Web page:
This Chinese skeptic concedes tech stocks are cheap as chips, but warns against long-term holding
It seems traders think there is some good business among Chinese internet stocks.
jumped 22% on Tuesday as the Chinese e-commerce group pledged $ 1.5 billion in future profits to charity after Tencent made a large donation as Chinese President Xi Jinping cracked down on the business.
It’s not the only Chinese title that has jumped. JD.com JD,
jumped 14%, after reporting higher-than-expected income and securing an investment from star fund manager Cathie Wood. Tencent Music Entertainment TME,
George Magnus, the former chief economist at UBS and author of Red Flags: Why Xi Jinping’s China is in Jeopardy, admits that traders may have an interest in increasing these stocks.
“On the average reversion criteria, these technologies and associated actions are now as cheap as chips,” he told MarketWatch. But, he says, they should be for trading only, not a retirement or long-term portfolio. “While many of these companies are politically and regulatory literally, they shouldn’t be traded as growth stocks, in my opinion. The change in valuation should be permanent, ”he says.
Magnus is the author of an article on Xi’s crackdown for the London-based SOAS China Institute, in which he said that “everything about Xi’s China suggests a thirst for control and a Leninist discipline that does not are not compatible with good economic results ”. He agrees that the Chinese authorities have reasons to fight inequality, but says that to do so effectively, China will have to do more than crack down on the super rich.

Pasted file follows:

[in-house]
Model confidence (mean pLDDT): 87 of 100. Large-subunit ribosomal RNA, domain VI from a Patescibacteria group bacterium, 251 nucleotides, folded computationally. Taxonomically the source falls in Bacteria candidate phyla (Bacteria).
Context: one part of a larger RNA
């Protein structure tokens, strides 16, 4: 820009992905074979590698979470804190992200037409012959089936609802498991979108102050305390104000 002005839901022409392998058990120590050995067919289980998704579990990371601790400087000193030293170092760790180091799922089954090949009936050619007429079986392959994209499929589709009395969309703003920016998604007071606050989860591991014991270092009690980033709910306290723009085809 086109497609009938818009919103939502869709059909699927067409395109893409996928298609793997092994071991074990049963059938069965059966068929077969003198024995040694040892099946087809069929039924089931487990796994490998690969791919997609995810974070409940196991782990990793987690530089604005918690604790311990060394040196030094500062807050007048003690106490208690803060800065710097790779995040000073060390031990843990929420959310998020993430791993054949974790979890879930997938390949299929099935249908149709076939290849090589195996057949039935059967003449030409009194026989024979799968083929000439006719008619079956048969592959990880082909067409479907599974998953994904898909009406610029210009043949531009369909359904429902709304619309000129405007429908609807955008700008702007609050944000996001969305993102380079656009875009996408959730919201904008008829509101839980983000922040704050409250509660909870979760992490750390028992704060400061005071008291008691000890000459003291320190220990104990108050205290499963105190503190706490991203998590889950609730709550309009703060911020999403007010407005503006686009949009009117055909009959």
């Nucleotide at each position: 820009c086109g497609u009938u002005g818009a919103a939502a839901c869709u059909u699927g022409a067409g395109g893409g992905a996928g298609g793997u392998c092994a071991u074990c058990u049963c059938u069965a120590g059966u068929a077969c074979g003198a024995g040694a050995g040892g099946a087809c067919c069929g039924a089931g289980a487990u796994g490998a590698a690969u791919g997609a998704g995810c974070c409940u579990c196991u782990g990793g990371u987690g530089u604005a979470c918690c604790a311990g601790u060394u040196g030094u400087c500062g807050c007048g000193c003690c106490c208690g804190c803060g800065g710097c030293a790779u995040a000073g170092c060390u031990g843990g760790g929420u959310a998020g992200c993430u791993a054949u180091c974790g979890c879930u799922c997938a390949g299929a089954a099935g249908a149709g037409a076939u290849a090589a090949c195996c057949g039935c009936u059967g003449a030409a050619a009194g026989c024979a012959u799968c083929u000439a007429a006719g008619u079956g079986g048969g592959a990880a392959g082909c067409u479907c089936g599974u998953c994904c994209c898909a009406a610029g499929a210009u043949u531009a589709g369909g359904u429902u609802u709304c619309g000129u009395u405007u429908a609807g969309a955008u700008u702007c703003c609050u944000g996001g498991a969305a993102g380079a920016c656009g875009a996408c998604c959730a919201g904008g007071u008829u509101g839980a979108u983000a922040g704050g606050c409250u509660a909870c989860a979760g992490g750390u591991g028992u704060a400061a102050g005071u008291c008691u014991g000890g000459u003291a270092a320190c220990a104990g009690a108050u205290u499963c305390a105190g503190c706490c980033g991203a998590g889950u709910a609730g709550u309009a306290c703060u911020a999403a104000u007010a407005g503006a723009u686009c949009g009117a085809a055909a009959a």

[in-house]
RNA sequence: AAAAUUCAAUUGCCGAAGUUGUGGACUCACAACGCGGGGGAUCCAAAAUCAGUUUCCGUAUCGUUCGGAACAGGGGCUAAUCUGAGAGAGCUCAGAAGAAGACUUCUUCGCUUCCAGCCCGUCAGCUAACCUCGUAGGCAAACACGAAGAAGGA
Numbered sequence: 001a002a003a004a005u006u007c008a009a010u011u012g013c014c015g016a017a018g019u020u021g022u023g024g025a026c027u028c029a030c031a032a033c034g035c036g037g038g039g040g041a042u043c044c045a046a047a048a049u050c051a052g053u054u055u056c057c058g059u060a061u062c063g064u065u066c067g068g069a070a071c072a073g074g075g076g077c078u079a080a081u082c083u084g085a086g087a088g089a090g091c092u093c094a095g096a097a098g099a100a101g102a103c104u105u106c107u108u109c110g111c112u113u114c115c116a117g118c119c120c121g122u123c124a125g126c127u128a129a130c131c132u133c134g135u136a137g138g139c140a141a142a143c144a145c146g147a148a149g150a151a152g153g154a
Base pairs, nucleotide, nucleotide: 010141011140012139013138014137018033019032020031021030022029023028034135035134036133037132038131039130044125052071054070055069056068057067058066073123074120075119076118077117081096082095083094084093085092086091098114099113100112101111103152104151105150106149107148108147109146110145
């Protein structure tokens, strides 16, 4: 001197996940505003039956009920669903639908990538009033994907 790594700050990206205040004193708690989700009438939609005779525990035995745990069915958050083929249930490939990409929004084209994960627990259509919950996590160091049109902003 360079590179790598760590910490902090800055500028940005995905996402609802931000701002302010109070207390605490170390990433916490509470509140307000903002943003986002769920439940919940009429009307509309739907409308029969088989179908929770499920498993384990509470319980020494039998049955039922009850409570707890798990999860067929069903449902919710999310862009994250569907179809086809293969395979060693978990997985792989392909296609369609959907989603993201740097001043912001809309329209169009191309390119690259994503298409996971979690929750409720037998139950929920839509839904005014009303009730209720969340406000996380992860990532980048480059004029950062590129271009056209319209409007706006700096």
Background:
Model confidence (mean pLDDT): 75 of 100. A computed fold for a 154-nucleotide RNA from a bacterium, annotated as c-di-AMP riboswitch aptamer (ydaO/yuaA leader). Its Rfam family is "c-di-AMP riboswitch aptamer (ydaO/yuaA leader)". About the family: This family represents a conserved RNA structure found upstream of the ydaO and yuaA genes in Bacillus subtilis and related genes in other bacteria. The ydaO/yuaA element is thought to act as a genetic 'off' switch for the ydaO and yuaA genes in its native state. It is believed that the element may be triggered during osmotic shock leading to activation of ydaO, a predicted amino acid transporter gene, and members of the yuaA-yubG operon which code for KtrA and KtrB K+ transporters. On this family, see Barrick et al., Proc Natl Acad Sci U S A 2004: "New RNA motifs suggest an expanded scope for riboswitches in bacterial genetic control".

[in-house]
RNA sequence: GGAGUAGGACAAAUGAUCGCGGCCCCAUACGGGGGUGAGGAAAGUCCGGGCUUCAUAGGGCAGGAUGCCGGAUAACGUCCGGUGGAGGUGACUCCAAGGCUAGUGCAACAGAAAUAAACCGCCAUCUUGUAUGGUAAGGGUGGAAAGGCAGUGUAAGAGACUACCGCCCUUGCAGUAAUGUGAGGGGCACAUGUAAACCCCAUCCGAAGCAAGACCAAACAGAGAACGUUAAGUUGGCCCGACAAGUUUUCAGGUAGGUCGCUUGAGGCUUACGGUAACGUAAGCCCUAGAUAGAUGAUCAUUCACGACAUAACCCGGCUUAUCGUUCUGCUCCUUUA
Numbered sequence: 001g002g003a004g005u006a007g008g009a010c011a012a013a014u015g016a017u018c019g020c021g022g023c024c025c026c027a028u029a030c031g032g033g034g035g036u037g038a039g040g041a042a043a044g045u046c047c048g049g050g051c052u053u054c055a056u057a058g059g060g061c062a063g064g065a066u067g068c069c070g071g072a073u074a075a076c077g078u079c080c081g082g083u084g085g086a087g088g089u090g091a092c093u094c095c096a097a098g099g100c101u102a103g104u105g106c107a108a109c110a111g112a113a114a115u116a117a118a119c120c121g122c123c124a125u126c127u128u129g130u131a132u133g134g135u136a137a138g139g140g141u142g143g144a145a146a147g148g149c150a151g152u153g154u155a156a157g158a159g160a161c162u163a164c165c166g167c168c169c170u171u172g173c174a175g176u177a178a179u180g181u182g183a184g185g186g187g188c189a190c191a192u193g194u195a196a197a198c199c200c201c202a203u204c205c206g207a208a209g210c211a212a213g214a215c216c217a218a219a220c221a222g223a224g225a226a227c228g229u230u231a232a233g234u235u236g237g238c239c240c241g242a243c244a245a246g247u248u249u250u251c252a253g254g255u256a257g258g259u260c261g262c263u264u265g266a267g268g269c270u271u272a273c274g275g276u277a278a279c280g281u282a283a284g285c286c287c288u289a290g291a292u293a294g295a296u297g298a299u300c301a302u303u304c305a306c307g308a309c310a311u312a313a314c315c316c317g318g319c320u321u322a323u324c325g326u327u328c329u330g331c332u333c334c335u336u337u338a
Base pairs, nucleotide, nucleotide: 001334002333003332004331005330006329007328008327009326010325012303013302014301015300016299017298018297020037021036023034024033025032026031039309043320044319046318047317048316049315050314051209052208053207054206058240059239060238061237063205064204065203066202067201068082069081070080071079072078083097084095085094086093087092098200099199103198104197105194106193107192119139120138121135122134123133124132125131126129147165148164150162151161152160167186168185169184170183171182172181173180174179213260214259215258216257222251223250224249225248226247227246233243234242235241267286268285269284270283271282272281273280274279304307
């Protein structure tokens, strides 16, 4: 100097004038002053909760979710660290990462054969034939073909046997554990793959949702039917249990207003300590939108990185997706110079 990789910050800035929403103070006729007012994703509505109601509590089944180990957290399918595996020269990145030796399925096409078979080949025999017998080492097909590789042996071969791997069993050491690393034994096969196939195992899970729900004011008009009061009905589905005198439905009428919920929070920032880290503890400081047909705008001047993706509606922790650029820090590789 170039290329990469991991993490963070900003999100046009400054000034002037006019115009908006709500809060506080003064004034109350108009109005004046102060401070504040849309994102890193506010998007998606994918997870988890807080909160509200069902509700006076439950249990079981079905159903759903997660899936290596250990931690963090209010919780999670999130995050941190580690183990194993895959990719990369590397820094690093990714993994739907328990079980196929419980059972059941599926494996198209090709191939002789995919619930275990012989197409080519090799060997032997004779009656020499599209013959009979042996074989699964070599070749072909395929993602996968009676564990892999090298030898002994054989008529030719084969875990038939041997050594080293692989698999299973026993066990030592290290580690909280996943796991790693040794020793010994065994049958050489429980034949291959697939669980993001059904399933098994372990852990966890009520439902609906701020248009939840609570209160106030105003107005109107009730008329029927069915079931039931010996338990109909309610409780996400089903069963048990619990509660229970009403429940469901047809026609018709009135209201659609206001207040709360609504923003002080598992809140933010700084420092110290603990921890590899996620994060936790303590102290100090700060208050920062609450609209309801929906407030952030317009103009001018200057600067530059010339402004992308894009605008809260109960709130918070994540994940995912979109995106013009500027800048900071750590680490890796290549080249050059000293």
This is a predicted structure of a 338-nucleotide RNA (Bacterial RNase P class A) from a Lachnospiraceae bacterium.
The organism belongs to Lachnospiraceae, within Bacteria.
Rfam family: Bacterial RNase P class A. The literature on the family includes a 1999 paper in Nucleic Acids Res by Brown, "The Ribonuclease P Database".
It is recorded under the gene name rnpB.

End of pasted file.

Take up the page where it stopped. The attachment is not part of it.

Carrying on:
“The government should ensure that tax revenue collected goes directly to other less well-off households, including migrant workers in urban areas without urban registration, and not into government coffers or other low-income projects. value for the majority of citizens. Otherwise, it would not be possible for low-income households to consume more and save less, and thus become more geographically and professionally mobile, ”explains Magnus.
The rise of the odd-job economy is even more pronounced in China than in the United States, where informal employment accounts for nearly 60% of jobs. This low-wage and precarious employment situation makes the issue of inequalities in China so important, he says, especially since its social safety net is not generous.
The People’s Bank of China has pledged to stabilize the supply of credit and increase the amount of money for small businesses, and the country’s third-largest container port has reopened after it was closed for COVID-19.
The Democratic-led House on Tuesday brought forward a key measure related to President Joe Biden’s big spending plans, spreading a rebellion of the centrists. Biden is due to meet with top tech executives, including Apple’s AAPL,
Tim Cook, MSFT at Microsoft,
Satya Nadella and AMZN from Amazon,
Andy Jassy, to discuss cybersecurity on Wednesday.
Data on durable goods orders should be published.
After the close, enterprise software giant Salesforce.com CRM,
and the database software company Snowflake SNOW,
report the results. Urban Outfitters URBN Retailer,
On Tuesday night, better-than-expected profits were announced, as was tax preparation software maker Intuit INTU,
In Germany, the Social Democratic Party is now voting in front of the CDU / CSU bloc ahead of the September 26 elections. A measure of German business confidence fell for a second month.
Looks like a pre-Jackson Hole lull has kicked in, with ES00 equity futures,
constant. The 10-year Treasury yield TMUBMUSD10Y,
climbed to 1.30%.
How anonymous English artist Banksy manages to avoid detection.
It turns out that cotton tote bags aren’t good for the environment.
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